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Big screen machismo: How violent is too violent? - Saibal Chatterjee - The Sunday Indian
 
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Big screen machismo: How violent is too violent?

 

SAIBAL CHATTERJEE | New Delhi, August 9, 2012 11:57
Tags : Gangs of Wasseypur 2 | Anurag Kashyap |
 

Gangs of Wasseypur 2‘Gangs of Wasseypur 2’ packs quite a wallop as a finale to the gritty vengeance saga that began with the killing of colliery worker Shahid Khan by a rising mafia don and wannabe politician many decades ago in a part of British India that was no more than a speck on the map.

The times have changed beyond recognition, but the messy, no-holds-barred blood feud between the two clans continues unabated into the new millennium and takes on shockingly brutal dimensions.

The two-part Gangs of Wasseypur, with its in-your-face treatment of small-town machismo, has triggered a debate on the depiction of violence on the big screen. At the recent 12th Osian’s Cinfan Festival of Indian Asian and Arab Cinema in New Delhi, the sprawling gangster epic’s director and co-writer, Anurag Kashyap, had to confront questions regarding what some members of the media felt was ‘gratuitous’ blood-letting by his trigger-happy characters.

 The combative Kashyap had little difficulty in defending his line of thinking although he admitted that the debate that he has been spearheading for years is unlikely to reach its closure anytime soon.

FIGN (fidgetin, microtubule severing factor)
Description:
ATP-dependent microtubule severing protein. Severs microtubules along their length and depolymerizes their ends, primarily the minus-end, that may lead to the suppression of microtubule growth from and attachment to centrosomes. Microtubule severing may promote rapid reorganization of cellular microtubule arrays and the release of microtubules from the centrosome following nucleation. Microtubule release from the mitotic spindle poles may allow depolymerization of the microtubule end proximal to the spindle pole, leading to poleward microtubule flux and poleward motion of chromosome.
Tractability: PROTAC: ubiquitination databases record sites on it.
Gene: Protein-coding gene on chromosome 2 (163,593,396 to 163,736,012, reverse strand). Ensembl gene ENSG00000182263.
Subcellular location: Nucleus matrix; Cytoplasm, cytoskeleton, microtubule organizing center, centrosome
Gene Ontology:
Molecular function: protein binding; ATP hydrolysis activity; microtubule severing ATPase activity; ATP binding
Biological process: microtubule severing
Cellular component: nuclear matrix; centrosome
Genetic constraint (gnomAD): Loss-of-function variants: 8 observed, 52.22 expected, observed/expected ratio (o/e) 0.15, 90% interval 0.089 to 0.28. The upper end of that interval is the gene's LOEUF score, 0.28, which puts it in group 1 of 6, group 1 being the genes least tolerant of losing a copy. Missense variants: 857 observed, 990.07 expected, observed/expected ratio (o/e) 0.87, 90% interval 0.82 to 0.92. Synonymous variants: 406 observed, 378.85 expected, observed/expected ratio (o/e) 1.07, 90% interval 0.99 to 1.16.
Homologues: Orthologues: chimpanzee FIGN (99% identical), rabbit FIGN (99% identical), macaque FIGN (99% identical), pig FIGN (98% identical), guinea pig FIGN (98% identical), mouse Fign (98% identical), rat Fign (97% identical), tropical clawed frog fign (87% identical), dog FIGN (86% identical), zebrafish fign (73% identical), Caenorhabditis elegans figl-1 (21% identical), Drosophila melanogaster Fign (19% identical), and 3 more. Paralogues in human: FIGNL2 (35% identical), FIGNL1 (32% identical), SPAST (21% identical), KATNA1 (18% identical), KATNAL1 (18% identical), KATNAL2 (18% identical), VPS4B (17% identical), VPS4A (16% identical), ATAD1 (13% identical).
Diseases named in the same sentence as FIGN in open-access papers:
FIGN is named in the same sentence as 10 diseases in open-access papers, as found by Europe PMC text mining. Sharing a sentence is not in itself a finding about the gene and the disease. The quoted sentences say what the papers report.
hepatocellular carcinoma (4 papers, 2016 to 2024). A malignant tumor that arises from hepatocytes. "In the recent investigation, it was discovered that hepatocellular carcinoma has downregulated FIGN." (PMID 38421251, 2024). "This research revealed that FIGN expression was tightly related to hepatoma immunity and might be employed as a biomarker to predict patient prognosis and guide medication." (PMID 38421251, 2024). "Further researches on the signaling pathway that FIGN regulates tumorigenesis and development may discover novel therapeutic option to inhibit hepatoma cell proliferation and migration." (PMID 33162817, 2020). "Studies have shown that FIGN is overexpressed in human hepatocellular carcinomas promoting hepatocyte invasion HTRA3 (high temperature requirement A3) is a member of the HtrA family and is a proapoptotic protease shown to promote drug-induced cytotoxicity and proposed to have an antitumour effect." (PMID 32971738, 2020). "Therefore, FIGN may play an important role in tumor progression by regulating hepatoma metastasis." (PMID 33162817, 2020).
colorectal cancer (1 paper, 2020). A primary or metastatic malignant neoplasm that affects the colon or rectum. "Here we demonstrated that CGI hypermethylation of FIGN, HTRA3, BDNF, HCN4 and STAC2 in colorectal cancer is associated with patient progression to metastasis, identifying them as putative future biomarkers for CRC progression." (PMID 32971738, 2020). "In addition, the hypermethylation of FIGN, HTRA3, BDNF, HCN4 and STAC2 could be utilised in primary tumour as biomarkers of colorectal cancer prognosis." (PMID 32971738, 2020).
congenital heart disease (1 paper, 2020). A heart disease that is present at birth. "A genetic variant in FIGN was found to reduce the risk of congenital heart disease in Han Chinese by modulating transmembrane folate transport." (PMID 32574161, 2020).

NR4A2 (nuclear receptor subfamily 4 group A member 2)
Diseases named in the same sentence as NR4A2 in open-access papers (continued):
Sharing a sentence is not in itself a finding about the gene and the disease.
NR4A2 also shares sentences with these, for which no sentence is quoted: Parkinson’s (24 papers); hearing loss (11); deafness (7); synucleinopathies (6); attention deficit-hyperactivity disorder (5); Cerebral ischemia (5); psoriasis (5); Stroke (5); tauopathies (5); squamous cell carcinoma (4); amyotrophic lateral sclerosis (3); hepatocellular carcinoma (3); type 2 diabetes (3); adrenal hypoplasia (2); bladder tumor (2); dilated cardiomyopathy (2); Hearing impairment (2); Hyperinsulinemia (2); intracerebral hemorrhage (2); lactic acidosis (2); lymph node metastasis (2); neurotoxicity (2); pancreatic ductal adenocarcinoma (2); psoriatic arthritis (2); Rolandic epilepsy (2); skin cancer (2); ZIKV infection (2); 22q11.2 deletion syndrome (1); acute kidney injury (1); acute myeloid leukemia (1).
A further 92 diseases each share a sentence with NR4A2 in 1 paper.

“When screen violence is unreal and presented as heroic, like it is done in most commercial Hindi films, it is more likely to be emulated by unthinking segments of the audience,” he argued. “But when the violence is real and close to the bones, people flinch from it and feel its sheer ugliness. An adult audience that can think for itself will be repulsed by the violence in my films.” 

Returning to Gangs of Wasseypur and the violent men who people its narrative landscape, the blood and gore in the film may indeed seem somewhat excessive to the squeamish. To his credit, Kashyap manages to ward off some of these legitimate misgivings by constructing a coherent and convincing socio-political context for the relentless violence that these rampaging gangsters of the 1990s and beyond unleash.

The social tensions and the deep inter-clan fissures are revealed against the backdrop of the area’s troubled history that has engendered in many in the coal belt of Dhanbad a constant need to grab every half chance that comes their way to make a killing even if it means spilling some blood in the bargain.

In this milieu the legal machinery has all but collapsed and an emasculated police force and civil administration are complicit in the crimes of the powerful and the reckless. Death and destruction stalk these men and their families at every bend but they carry regardless on because the pecuniary rewards for the risks they take are enormous.

To that extent, the story of Wasseypur, which was once a sleepy locality of Dhanbad but is now a part of the urban expanse of the eastern Indian coal town, is not an isolated one. It is like many other pockets of India where the rule of law has given way in the face of a relentless onslaught by mafia elements out to manipulate and milk a vulnerable administrative system.